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Parenting During COVID-19: Sexual Abuse Prevention

Talking about Child Sexual Abuse in COVID times
Written by: Lyn Staack, Youth Education Coordinator

Wait, am I really asking parents and caregivers to think about child sexual abuse prevention– now? With so much else going on right now? Yes, I am. 

I know this is a difficult time as a parent. We and our children have been pushed out of our usual lives, in many cases way out of our comfort zones, abruptly and in heart-wrenching, challenging ways.

It likely seems overwhelming to think about child sexual abuse during a global pandemic. Why add one more scary topic to the others you are already doing your best to explain to your children?

Because difficult, scary, unfamiliar conversations are at the heart of what we do as parents. Stepping into them is how we, and our relationships with our children, grow. Not all at once. Not every topic at the same time. Not by pushing ourselves or our children into a place of overwhelm and panic. But also not by hiding in fear or running away. No, we grow awkwardly, imperfectly, step by step, one comment, one question, one conversation at a time. 

Because even during a pandemic, unfortunately especially during times of crisis, children will be sexually abused by community helpers, family members, siblings, and peers. (COVID-19 child safety information) .

When we step outside of what is familiar and comfortable we learn. We learn when we are able to settle into the dis-comfort and realize that, for the moment, we are safe, even if our feelings are amped up. We can breathe and look around with curiosity. We see opportunities we might have missed otherwise.

This April, in the midst of everything else — yes, right there along with your other fears– I am asking you to take a few of the small steps to reduce the risk of children you know being sexually abused.

You can do this, and you are not alone. There are other parents and community members who are working to protect our children with you. We will do what we need to do to keep our children as safe as we can from the COVID virus and from child sexual abuse. 

Take 5 minutes right now. Watch this 4 minute video from Child Safety Pledge. Commit to learning and doing more to protect your children. Then, congratulate yourself: you’ve taken the first step.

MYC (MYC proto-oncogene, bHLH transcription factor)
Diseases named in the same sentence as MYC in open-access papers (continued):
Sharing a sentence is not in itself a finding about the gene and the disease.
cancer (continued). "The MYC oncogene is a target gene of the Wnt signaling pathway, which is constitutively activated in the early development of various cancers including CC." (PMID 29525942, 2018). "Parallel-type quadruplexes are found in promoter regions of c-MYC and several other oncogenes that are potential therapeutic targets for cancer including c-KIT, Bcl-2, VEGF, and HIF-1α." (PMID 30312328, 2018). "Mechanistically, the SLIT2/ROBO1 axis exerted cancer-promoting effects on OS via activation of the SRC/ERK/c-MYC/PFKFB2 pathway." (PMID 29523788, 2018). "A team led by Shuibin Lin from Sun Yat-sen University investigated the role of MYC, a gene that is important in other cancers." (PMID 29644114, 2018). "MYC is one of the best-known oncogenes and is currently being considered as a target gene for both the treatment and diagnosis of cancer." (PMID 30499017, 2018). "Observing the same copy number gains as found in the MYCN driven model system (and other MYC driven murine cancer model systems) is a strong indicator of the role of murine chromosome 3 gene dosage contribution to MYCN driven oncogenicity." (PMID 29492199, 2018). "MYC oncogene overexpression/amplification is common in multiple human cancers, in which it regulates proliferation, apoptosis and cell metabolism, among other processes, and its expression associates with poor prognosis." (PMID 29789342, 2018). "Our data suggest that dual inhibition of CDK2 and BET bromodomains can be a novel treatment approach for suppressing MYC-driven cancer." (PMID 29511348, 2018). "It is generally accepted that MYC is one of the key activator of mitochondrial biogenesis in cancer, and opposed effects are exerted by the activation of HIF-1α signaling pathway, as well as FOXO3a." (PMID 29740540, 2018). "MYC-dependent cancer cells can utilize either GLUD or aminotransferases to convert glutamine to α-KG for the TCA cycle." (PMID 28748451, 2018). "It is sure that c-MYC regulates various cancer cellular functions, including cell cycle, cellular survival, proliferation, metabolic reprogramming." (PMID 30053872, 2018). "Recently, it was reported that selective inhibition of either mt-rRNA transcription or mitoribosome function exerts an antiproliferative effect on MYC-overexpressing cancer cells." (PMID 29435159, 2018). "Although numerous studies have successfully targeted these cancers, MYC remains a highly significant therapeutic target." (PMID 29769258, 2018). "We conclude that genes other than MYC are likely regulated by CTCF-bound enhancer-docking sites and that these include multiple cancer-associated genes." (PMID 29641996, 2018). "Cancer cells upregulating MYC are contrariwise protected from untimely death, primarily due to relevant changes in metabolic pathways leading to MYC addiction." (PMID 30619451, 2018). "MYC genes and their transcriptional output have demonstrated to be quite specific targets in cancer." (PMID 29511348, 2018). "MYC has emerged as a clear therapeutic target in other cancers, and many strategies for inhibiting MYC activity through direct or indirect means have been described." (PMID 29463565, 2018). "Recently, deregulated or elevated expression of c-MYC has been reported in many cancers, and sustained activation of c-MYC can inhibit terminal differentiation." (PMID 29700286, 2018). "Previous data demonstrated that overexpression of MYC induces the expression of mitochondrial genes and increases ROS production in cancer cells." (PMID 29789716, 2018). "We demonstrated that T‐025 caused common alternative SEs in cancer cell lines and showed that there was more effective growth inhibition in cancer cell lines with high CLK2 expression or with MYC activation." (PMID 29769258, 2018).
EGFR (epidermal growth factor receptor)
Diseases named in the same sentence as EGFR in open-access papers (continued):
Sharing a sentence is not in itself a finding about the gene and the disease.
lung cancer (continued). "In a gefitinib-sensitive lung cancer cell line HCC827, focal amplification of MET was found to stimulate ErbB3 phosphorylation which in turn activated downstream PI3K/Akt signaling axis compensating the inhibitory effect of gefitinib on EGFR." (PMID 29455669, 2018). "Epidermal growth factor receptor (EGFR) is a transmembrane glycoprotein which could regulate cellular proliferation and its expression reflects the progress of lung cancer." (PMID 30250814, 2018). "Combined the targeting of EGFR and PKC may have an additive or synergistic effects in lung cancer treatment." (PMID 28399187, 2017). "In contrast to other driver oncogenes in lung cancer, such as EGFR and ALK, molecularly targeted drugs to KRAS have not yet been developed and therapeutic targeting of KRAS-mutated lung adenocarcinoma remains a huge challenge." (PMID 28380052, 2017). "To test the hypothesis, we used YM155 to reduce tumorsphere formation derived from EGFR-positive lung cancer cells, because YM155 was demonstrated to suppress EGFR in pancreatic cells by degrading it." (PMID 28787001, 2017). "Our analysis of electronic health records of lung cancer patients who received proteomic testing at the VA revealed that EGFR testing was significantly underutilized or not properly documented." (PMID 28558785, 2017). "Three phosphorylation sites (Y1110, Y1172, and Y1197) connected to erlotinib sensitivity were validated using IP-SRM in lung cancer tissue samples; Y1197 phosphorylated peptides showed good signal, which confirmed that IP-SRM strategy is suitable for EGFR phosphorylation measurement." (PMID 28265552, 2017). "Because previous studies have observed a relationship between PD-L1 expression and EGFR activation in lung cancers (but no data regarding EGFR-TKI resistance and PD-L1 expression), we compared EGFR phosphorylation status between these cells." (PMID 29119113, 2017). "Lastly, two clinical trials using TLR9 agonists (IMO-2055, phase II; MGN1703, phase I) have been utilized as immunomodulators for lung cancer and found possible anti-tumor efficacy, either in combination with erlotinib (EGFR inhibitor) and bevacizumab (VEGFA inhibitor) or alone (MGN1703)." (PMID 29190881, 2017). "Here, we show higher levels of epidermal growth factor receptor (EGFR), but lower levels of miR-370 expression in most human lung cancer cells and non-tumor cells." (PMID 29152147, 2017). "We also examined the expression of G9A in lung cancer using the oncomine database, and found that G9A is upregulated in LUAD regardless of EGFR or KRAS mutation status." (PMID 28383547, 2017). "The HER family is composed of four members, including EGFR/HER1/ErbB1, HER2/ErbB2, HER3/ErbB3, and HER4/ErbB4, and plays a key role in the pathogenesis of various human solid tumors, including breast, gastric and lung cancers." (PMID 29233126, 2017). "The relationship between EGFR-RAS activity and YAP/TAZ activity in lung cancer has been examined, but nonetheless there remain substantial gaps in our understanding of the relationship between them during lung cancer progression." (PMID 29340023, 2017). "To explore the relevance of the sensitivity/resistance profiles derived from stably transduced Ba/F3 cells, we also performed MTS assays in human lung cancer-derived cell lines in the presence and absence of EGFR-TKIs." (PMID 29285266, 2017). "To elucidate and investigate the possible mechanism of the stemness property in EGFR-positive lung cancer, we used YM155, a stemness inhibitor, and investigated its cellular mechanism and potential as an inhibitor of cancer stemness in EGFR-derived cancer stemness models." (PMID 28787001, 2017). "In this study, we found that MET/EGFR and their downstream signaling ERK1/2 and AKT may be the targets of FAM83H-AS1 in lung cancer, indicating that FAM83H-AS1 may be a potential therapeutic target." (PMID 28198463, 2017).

Want to know more? (go at your own pace. find information that matches you and your needs. If you have questions, email or call us 607-277-5000.)

Additional Resources:

In response to the COVID-19 pandemic, which has caused more families to be isolated at home, Stop It Now! is sharing tools and strategies for navigating these unprecedented times while keeping children’s sexual safety a priority.

If you have younger children (ages 0-7) Talking to Your Kids About Sexual Abuse, a two page pdf from RAINN, is a great short read to help you start.

Maybe you’ve taught your kids the names for the parts of their body and talked with them about privacy. You are ready for more conversations: like the Four R’s of Prevention: rules, respect, reading the situation, and responsibility. 

Continue to learn by following the Stop It Now! quick link to other prevention tools or by looking at their advice column, if you have a question, odds are someone else has asked.

Wondering how to talk with a child with a learning disability

Watching more videos than usual? Us too. Have you seen the videos from 

Their goal is to take that awkward out of sex ed–and that’s good for parents as well. Did you know that talking with our children about healthy sexuality and respectful sexual interactions is a large part of preventing sexual abuse?

Have tweens or teens ages 11-16? This guide (pdf) from Teach Consent might help you spark conversations about respectful relationships, the importance of consent, and how teens can ask for and give consent in their friendships and dating relationships.

To learn more about important relationship and sexuality messages for youth at every age, try the Advocates for Youth series What Parents Need to Know: Ages Zero to Three  Ages Four to Five  Ages Six to Eight  Ages Nine to 12  Ages 13 to 17 

You are doing a good job, parent. Remember, if you have questions, if you are feeling overwhelmed, or if you want to talk with someone about child sexual abuse, call the Advocacy Center at 607-277-5000. We are here for you.